Blu Review: THE DISAPPEARANCE OF ALICE CREED
18 – 100mins – 2009
Written by: J. Blakeson
Directed by: J. Blakeson
Starring: Gemma Arterton, Eddie Marsan, Martin Compston
From oily Bond Girl to country slapper, via guardian Goddess and Persian Princess, it's been quite a breakthrough couple of years for Kent-born actress Gemma Arterton, so it was intriguing to see the A-lister who would be Tamara Drewe in a gritty and low key indie thriller – especially one which demanded her to be gagged and tied up for ninety percent of the shoot.
Arterton certainly has a rough ole' time of it as the eponymous victim Alice, bundled into the back of a van and locked away in a makeshift bedroom-come-prison by partners in crime Danny (Martin Compston) and the older and more proficient Vic (Eddie Sherlock Holmes Marsan). No other characters are introduced for the remainder of the film, as the nervy youngster Danny follows meticulous plotter Vic's lead in making calls to demand a ransom and checking up on their distressed captive.
Although the violence isn't tenaciously intense it is at times downright harrowing (particularly when Arterton is cut out of her clothes or made to urinate in a jug, shackled to the bed throughout), with all three players delivering steely performances which you truly believe in.
Sparse and contained though the action may be, The Disappearance of Alice Creed is deceptive in its scope, with the plot constantly evolving as backstory reveals throw up left field twists which cast the characters and their bleak situation into remarkable new light.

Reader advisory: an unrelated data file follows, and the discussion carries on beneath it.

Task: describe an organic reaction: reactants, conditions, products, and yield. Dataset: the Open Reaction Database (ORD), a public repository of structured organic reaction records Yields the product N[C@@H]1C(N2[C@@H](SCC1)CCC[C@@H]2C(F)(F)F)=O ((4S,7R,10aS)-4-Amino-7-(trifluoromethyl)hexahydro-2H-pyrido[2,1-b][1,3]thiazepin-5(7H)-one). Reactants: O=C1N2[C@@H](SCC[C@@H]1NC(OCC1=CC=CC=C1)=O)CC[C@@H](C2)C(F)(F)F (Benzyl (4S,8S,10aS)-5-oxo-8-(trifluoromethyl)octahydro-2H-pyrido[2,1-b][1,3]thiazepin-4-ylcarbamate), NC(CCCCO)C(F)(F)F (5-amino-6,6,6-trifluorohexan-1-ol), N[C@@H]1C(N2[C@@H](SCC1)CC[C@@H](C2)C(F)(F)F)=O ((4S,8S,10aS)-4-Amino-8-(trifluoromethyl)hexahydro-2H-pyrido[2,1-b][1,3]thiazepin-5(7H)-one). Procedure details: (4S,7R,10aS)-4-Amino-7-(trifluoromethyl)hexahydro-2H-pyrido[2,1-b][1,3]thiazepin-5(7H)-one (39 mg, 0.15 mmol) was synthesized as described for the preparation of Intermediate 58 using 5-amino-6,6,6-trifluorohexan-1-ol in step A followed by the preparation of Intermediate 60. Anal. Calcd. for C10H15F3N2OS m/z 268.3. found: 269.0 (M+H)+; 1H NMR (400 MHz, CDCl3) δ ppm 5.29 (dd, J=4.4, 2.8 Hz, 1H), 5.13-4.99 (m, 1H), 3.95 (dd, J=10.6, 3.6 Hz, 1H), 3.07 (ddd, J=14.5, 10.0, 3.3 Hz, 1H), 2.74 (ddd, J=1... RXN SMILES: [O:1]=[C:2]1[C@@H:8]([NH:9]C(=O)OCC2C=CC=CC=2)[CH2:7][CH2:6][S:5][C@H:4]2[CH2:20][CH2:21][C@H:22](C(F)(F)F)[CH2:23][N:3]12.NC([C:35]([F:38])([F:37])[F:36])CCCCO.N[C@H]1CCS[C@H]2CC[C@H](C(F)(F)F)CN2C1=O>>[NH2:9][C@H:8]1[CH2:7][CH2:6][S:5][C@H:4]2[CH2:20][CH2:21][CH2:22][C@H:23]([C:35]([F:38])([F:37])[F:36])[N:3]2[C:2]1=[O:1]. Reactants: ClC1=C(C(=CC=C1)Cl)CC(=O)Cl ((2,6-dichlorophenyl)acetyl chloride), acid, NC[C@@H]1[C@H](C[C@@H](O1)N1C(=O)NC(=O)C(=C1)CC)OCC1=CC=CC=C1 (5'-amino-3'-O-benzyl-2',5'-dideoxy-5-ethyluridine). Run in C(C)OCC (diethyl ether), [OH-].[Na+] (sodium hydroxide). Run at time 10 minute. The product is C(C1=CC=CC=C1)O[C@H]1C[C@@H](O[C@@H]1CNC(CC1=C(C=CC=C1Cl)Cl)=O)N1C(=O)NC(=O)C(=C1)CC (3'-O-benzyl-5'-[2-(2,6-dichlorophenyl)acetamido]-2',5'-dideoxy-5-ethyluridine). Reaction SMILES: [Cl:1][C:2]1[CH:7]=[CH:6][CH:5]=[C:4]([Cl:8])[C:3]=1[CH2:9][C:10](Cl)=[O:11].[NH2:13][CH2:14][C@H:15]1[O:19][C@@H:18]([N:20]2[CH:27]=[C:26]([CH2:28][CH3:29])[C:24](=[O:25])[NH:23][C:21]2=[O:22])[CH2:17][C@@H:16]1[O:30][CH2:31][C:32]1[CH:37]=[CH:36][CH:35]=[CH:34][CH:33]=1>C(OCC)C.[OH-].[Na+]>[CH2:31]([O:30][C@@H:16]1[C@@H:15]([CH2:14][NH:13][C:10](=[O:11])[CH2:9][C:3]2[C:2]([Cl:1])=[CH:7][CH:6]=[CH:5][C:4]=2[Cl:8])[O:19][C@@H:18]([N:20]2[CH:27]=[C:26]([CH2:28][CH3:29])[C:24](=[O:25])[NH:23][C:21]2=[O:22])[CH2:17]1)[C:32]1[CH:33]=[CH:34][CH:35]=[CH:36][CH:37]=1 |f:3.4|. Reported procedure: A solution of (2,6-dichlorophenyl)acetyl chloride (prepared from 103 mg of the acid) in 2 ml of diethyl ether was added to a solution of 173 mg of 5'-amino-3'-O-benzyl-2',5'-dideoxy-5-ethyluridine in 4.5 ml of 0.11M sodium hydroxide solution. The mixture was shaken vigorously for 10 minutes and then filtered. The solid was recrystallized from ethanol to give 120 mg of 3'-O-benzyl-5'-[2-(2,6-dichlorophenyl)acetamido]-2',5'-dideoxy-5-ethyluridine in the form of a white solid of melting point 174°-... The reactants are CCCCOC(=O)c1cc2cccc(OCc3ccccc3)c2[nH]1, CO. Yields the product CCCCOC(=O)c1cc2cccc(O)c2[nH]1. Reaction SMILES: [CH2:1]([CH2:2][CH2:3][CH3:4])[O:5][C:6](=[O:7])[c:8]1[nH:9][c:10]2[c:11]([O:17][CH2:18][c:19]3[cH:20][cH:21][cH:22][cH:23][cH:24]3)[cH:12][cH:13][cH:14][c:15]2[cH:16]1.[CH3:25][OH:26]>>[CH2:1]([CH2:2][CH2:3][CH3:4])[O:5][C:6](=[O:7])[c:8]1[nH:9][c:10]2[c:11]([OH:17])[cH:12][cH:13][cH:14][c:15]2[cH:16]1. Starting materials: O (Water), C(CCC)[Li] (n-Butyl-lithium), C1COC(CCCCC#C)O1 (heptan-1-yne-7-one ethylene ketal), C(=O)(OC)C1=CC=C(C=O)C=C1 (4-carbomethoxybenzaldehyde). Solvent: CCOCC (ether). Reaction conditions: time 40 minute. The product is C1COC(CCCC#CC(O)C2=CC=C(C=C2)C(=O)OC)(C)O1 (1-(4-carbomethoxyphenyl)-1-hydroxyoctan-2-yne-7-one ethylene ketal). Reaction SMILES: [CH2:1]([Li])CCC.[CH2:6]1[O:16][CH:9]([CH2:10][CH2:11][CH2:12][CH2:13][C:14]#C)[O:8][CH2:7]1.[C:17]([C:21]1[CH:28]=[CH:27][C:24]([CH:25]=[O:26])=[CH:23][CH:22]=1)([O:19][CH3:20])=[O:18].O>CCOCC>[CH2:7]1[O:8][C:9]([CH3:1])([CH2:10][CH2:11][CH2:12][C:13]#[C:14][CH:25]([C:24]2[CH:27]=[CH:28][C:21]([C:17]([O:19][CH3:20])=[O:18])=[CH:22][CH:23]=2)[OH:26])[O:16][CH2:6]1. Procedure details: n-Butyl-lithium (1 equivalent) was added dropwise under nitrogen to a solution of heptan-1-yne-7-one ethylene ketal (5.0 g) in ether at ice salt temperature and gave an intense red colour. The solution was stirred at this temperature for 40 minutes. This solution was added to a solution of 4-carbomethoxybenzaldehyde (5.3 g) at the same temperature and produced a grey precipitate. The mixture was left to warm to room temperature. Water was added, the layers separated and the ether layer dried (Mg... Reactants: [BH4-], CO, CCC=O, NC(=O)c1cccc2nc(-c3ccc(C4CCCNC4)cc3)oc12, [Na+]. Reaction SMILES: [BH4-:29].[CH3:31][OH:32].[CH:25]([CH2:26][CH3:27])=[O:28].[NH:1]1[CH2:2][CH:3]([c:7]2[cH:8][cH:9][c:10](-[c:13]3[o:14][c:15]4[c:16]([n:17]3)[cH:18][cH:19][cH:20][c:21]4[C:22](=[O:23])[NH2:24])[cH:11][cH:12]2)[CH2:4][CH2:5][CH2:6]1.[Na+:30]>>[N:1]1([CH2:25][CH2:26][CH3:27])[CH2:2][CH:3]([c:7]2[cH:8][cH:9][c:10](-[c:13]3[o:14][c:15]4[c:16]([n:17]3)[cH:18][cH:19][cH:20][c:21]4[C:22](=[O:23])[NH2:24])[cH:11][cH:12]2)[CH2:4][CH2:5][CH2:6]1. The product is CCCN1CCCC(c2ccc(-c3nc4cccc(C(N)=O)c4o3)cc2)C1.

That first time auteur J. Blakeson adeptly manages such convolutions without the script feeling forcibly constructed or expositionary is miraculous. For instance, we learn that Danny has been in prison, but we are not sure for what crimes; we are told that Alice hates her multi-millionaire father, but we never discover what aggravated her resentment; while cold-blooded kidnap expert Vic largely remains a mystery until desperation sets in.
Fundamentally, the details are insignificant to the scenario and would only dilute the potency of the mystery (even the location of the flat holding cell is never revealed): characterisation is key here, and Blakeson's effectively drawn out exploration of his limited cast's complex relationships leads to a properly nailbiting spider's web of a thriller.
In a CR@B Shell: Low in key but high in trepidation, writer/director J. Blakeson's debut feature is an impressively executed three way powerplay which intrigues as persistently as it disturbs.